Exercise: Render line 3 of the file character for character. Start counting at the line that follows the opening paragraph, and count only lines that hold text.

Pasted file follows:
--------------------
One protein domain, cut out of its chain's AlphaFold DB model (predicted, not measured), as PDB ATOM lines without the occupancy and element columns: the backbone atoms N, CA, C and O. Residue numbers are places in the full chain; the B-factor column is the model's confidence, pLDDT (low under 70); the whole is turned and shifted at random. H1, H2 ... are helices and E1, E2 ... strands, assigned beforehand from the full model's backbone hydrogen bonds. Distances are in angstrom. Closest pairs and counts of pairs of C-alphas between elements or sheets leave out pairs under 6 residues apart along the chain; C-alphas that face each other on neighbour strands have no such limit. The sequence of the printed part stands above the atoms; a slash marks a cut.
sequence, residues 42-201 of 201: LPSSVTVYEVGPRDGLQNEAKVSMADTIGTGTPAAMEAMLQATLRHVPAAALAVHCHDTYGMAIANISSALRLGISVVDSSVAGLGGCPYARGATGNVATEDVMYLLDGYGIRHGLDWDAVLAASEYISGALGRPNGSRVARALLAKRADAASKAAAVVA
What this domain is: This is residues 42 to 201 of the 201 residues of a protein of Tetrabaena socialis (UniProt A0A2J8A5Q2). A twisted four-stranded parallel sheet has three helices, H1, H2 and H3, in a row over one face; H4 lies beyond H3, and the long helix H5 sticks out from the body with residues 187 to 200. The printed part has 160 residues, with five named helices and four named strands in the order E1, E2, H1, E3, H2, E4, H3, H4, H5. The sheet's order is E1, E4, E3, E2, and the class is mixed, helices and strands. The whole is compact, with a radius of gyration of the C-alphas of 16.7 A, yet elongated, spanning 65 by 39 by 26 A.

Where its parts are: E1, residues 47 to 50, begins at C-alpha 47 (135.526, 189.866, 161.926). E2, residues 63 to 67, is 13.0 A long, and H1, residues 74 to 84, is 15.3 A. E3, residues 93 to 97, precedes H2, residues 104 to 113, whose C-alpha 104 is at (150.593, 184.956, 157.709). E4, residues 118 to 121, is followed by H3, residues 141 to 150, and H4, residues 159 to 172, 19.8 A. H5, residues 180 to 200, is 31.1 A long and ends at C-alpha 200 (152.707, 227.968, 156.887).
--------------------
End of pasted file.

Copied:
Where its parts are: E1, residues 47 to 50, begins at C-alpha 47 (135.526, 189.866, 161.926). E2, residues 63 to 67, is 13.0 A long, and H1, residues 74 to 84, is 15.3 A. E3, residues 93 to 97, precedes H2, residues 104 to 113, whose C-alpha 104 is at (150.593, 184.956, 157.709). E4, residues 118 to 121, is followed by H3, residues 141 to 150, and H4, residues 159 to 172, 19.8 A. H5, residues 180 to 200, is 31.1 A long and ends at C-alpha 200 (152.707, 227.968, 156.887).